Terrence Jones out drinking at 230AM?

Terrence Jones. Out with friends in the wee hours of the morning the night before the first game of the season.  Alleged to have had a drink or two (even though he was underage). The night before the first game of the season. I was told by a gal who “knows” TJ that he was calling her at 3AM the night before the UCONN Final Four Game. This behavior goes hand in had with that nonsense.

TJ is not JUST an average College Student. He’s an Elite Athlete on an Elite College Basketball Team. A team whose goal is to win a National Championship. That’s a lot of responsibility.  Carrying that load this year has the potential for a huge pay off if Jones carries it well.  If this kind of irresponsible behavior continues, those goals will not be met.

This is one of my few complaints about Cal at UK. His teams lack discipline. They lack focus at times. At key times, during key games.

If he truly wants that National Championship, he needs to rectify this. Immediately.

“The occupants of the victims’ vehicle were not charged with any wrongdoing. No evidence of drugs or alcohol was found,” Calipari wrote.


Sources say Jones was found at a location along Alexandria Drive and was “slightly under the influence with alcohol.” Jones indicated he left the scene, “hoping that Coach Calipari would not find out.”

University officials said they have no comment on whether Jones, who is underage, was drinking.

I don’t care if Jones was drinking or not.  He’s supposed to be the leader on this team.  He’s supposed to be an elite athlete focused on achieving a goal.  Being out at 230AM the night before the first game of the season is a complete lack of focus.  That action is a total disregard for the rest of the team.  This is not the example that Jones should be setting for the Frosh on the team.  Period.  Jones needs to get his act together.   Jones is not just a college student out partying.  I don’t want to hear that excuse.  If Jones didn’t think that he was doing anything wrong, he would not have fled the scene of the accident in the hopes that Coach Cal would not find out.  Obviously, TJ knew that he was in the wrong.

Get yer shit together Jones.  You too, Cal.  WTF!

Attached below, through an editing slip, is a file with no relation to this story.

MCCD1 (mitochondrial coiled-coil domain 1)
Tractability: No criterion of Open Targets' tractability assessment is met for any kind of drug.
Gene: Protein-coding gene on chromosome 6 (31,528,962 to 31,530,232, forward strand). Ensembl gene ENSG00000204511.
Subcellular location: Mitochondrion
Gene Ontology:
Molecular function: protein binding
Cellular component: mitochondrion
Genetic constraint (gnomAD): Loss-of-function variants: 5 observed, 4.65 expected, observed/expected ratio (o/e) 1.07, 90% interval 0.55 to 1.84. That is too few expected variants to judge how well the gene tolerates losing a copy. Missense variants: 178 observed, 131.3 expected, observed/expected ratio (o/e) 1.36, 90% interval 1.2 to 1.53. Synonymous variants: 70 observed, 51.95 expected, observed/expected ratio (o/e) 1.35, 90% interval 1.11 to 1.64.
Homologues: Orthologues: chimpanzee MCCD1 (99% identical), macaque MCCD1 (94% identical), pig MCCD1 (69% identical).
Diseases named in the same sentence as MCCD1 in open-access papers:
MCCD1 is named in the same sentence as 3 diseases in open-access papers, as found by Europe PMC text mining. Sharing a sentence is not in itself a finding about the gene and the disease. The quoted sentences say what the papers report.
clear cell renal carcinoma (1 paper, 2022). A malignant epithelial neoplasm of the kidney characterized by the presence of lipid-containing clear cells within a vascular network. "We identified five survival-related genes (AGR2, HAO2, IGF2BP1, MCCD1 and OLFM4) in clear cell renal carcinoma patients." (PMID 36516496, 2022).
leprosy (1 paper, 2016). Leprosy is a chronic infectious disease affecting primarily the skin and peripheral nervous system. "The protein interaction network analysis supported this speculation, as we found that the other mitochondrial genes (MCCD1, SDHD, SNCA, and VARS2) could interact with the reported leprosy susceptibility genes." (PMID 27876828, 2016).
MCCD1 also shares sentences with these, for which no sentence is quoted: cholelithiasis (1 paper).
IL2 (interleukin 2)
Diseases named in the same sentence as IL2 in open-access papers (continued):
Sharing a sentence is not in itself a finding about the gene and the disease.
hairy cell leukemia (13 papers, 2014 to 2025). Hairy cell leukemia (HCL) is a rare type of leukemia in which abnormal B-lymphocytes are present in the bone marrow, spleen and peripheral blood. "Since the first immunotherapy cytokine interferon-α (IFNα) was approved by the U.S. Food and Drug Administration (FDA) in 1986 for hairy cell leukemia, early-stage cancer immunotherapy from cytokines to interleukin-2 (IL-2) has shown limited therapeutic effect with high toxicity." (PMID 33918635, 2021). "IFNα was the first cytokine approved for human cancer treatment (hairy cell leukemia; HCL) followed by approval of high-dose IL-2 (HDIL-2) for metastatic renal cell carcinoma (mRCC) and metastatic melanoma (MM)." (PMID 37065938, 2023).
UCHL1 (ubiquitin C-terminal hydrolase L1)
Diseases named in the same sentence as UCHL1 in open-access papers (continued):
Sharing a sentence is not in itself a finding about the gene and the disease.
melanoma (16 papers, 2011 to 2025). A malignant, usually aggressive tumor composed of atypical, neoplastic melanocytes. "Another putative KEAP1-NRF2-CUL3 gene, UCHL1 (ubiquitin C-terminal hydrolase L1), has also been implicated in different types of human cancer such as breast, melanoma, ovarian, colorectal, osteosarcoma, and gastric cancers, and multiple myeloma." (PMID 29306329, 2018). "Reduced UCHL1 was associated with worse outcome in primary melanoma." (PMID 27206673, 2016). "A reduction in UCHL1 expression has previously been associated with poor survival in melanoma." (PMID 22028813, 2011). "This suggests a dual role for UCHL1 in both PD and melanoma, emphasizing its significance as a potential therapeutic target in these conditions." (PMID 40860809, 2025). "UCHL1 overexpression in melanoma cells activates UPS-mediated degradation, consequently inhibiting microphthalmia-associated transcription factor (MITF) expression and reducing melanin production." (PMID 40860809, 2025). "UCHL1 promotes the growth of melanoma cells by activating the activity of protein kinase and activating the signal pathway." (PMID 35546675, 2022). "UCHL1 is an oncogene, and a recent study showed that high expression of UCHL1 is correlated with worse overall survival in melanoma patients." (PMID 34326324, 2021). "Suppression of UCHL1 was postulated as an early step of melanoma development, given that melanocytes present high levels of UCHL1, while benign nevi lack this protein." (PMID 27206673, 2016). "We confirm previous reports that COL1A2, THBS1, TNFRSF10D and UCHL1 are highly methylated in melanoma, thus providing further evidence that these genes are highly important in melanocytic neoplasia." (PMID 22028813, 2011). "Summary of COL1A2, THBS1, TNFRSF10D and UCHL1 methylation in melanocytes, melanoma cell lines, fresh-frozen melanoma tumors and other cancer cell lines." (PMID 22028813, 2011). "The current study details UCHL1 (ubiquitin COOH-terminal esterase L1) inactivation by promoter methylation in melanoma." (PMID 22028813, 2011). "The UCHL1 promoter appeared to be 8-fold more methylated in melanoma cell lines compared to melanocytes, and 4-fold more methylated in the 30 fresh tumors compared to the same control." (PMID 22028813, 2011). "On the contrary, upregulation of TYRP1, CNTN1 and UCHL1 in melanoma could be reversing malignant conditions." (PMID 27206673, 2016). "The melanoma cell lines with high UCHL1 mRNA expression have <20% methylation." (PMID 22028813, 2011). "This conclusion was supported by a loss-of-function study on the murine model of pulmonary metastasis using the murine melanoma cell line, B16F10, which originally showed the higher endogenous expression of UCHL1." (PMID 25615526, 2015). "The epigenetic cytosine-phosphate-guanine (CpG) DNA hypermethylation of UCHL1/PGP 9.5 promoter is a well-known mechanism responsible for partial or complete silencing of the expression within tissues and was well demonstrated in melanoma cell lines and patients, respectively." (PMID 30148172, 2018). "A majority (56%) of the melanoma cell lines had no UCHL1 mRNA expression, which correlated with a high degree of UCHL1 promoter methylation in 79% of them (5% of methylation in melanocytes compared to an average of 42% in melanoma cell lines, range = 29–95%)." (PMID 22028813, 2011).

As an afterthought, Wall and Cousins were supposedly seen out late the night before the West Virginia game.  That team had an off shooting night against West Virginia.  Anyone see a pattern here?

Coincidence that both teams had off shooting nights during those games. Fatigue, maybe?  Ya think!

5 comments on “Terrence Jones out drinking at 230AM?

  1. Who cares if TJ was talking on the phone at 3 am before the UCONN game? It wasn’t played until like 15 or 16 hours after that, how much sleep does he need?

    • So, you think that there is absolutely nothing scheduled the day of the game for a Final Four team? Some of you folks are clueless. TJ had no time to sleep the day of the game. Up until three or later. Team meal at 10. Team practice after that. Interviews after that. By that time, the game is only a couple of hours away. I suppose he could have napped right before the game. We all know how successful that strategy was earlier in the year.

      It’s hard for me to not be sarcastic as hell when people are this freakin’ stupid.

  2. Terrence Jones speaks about his early Friday morning car accident:

    “Well honestly, I take full responsibility for being out late. That really let down my team by making us have curfew.”
    Jones denied the reports that he had been drinking. “When it comes to me drinking and all that other stuff, none of that’s true. If they got cameras or pictures, or whoever says they saw it, really, if they got it, then I want to see it. Because I know for a fact I wouldn’t do that.”
    Asked about the curfew, Jones said, “I’m scared to say now people will know. It’s 11 (p.m.) on weekdays and 12 (midnight) on weekends.”